I’ve been putting this off too long, so I’m just going to bang these out.
In the Garden of Beasts
About the American ambassador to Germany in the years when Hitler was gaining power before WWII. I liked how well the book conveyed the general feeling of menace by the SA, the Gestapo, the SS. But ultimately the book is about a guy, the ambassador, who didn’t matter that much.
Kim Stanley Robinson
The book follows the events of the Mars Trilogy. A few decades have passed and humanity has colonized most of the solar system, even going so far as to terraform Mars. I liked it better than the Mars Trilogy- the action was tighter and the story more focused, but Robinson is as brilliant at imaging the future as ever. For instance, I loved his imagining of a solar system populated with hollowed-out asteroids acting as floating terarria for all the plants and animals that had died out on earth, but brought back to life. Some really great sci-fi.
American Babylon- Race and the Struggle for Postwar Oakland
Robert O Self
I was really interested to read this one because of a question I’ve been trying to answer- what’s wrong with Oakland? And by that I mean that Oakland is mere miles from both San Jose and San Francisco, two of the wealthiest, most dynamic cities on the west coast, but Oakland remains a deeply troubled city. American Babylon answers a lot of my questions (but not all). Segregation in California doesn’t get much notice, but it was a real thing, and it determines our physical landscape to the present day. Beyond that, there was the way West Oakland being bisected by a giant freeway and the fact that originally the BART system had ONE subway stop in all of Oakland, running right through the city to the suburbs beyond. This book wasn’t an easy read, but well worth it.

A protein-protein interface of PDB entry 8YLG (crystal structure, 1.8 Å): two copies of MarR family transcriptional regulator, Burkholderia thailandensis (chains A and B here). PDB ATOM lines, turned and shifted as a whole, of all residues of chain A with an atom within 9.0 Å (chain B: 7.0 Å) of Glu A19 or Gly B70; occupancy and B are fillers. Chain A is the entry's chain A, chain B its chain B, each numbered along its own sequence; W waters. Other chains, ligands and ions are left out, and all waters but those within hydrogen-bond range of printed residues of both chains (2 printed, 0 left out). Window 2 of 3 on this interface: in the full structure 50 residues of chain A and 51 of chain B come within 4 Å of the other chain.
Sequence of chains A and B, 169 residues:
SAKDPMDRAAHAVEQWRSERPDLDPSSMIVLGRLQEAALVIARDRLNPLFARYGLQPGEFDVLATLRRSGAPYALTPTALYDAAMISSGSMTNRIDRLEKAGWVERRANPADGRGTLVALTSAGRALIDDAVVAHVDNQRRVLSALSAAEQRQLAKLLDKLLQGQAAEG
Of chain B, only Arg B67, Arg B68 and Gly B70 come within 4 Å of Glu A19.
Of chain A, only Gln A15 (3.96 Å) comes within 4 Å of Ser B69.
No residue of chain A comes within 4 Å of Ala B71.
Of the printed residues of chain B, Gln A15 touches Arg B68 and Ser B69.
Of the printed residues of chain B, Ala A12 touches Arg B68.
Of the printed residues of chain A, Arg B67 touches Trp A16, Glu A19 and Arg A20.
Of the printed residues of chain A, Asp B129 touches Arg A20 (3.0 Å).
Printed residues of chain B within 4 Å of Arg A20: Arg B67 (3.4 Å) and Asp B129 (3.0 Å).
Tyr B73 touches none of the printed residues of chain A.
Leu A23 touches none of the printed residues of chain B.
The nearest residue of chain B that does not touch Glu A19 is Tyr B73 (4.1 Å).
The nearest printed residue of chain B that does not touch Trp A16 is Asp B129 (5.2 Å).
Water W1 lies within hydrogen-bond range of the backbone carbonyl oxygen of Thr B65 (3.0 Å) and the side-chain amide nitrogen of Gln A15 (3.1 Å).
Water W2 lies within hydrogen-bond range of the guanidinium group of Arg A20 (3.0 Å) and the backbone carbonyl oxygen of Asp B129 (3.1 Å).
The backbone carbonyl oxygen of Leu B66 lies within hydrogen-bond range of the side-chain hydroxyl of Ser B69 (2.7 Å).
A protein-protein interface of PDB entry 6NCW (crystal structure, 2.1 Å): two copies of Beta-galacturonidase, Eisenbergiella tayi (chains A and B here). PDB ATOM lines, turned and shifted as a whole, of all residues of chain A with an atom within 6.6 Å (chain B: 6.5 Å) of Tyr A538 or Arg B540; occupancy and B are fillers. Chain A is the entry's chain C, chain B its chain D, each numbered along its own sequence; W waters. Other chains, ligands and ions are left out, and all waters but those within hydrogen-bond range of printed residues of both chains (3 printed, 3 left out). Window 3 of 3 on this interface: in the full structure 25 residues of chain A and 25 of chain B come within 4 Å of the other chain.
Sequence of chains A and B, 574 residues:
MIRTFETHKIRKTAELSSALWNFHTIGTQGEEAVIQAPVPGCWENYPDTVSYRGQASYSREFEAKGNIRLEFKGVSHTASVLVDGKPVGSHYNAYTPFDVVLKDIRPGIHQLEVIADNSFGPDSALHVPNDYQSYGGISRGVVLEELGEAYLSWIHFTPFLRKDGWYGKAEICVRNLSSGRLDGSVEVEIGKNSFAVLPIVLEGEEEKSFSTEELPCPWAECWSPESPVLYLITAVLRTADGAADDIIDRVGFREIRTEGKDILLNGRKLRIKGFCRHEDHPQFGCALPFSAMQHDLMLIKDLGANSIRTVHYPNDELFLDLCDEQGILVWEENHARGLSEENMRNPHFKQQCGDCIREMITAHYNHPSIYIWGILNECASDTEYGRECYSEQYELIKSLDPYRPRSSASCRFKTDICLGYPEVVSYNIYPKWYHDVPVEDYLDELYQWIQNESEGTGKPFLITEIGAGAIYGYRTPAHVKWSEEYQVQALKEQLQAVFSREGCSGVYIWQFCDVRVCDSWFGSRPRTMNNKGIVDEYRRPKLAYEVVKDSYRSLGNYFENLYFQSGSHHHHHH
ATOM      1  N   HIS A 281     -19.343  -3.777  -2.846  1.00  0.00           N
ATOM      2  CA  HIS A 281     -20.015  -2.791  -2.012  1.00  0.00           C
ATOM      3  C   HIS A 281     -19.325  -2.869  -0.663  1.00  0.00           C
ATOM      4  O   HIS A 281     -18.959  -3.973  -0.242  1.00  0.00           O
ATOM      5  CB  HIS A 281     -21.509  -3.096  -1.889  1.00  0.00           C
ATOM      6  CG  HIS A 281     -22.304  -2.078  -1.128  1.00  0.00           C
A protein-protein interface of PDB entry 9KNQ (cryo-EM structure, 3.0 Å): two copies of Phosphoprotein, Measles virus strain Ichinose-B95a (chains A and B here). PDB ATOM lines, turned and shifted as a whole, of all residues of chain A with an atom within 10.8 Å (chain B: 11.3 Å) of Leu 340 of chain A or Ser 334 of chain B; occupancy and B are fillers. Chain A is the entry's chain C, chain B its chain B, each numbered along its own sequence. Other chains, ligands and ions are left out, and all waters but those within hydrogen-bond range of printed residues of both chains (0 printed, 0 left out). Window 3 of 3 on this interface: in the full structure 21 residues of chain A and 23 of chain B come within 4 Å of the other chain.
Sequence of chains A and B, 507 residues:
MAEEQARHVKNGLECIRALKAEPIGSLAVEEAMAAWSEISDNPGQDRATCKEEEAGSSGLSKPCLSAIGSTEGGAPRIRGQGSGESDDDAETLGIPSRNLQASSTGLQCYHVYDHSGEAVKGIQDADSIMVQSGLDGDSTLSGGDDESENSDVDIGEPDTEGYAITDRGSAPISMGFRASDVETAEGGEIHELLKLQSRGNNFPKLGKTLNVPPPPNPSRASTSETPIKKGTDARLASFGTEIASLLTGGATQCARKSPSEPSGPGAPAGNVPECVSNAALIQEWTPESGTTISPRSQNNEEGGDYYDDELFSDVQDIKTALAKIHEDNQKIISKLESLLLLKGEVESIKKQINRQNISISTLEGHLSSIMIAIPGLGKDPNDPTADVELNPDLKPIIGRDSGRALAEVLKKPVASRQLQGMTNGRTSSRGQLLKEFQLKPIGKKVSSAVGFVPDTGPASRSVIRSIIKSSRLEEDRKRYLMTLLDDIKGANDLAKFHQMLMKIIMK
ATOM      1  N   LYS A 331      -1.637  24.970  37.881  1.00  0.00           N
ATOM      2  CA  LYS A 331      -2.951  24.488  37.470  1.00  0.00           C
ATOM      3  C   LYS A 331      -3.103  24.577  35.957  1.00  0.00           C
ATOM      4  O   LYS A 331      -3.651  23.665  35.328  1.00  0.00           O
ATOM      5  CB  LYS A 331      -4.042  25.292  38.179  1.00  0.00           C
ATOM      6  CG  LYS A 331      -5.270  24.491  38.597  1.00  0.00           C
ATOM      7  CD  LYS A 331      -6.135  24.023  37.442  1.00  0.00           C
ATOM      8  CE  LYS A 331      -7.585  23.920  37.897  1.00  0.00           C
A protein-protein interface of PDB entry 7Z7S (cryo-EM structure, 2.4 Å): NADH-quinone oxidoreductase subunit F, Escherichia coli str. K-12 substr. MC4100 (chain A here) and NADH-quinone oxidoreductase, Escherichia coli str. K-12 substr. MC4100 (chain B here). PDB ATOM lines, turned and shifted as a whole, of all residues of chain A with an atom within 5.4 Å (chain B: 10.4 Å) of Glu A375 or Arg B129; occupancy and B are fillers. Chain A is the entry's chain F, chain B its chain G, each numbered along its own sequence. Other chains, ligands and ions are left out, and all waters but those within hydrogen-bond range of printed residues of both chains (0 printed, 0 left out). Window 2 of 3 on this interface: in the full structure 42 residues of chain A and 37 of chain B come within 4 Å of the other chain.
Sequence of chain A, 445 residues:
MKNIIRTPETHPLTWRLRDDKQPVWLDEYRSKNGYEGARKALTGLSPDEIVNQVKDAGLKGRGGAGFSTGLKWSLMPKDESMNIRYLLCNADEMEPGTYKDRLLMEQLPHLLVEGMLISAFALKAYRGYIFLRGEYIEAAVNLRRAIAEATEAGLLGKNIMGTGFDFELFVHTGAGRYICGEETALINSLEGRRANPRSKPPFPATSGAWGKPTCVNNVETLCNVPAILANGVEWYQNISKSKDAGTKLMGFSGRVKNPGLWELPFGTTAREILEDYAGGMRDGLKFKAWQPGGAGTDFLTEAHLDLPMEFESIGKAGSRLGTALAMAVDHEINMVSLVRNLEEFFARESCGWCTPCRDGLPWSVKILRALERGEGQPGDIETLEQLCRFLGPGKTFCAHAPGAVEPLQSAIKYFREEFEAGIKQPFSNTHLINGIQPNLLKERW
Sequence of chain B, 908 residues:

The Other Wind
Ursula K LeGuin
The last book in LeGuin’s Earthsea cycle, which I really enjoyed. I don’t know if I can recommend them to other people because they’re not really epic in the usual sense. And I’m not really a big fantasy reader, but I like her books. They’re more about characters’ moral development than about swords or fighting dragons (though there are dragons). I find them comforting in some way that I can’t really describe.
Game of Thrones
George R R Martin
I have been resisting getting involved in this series for a few years now because, again, I’m just not that big on fantasy novels. I found this book tedious. One of the main characters is constantly expressing his distaste at the palace intrigues. I thought, now here’s a guy I can relate to! Spoiler- he dies. Crap.
I actually have read this one before but my wife suggested I do them again. This book had a huge influence on my parenting style and it was good to read it again. In short it’s a rethinking of parenting styles, avoidance of traditional methods of rewards and punishment. If that sounds nuts to you, well, I got nothing. I hate arguing about parenting. It worked for me.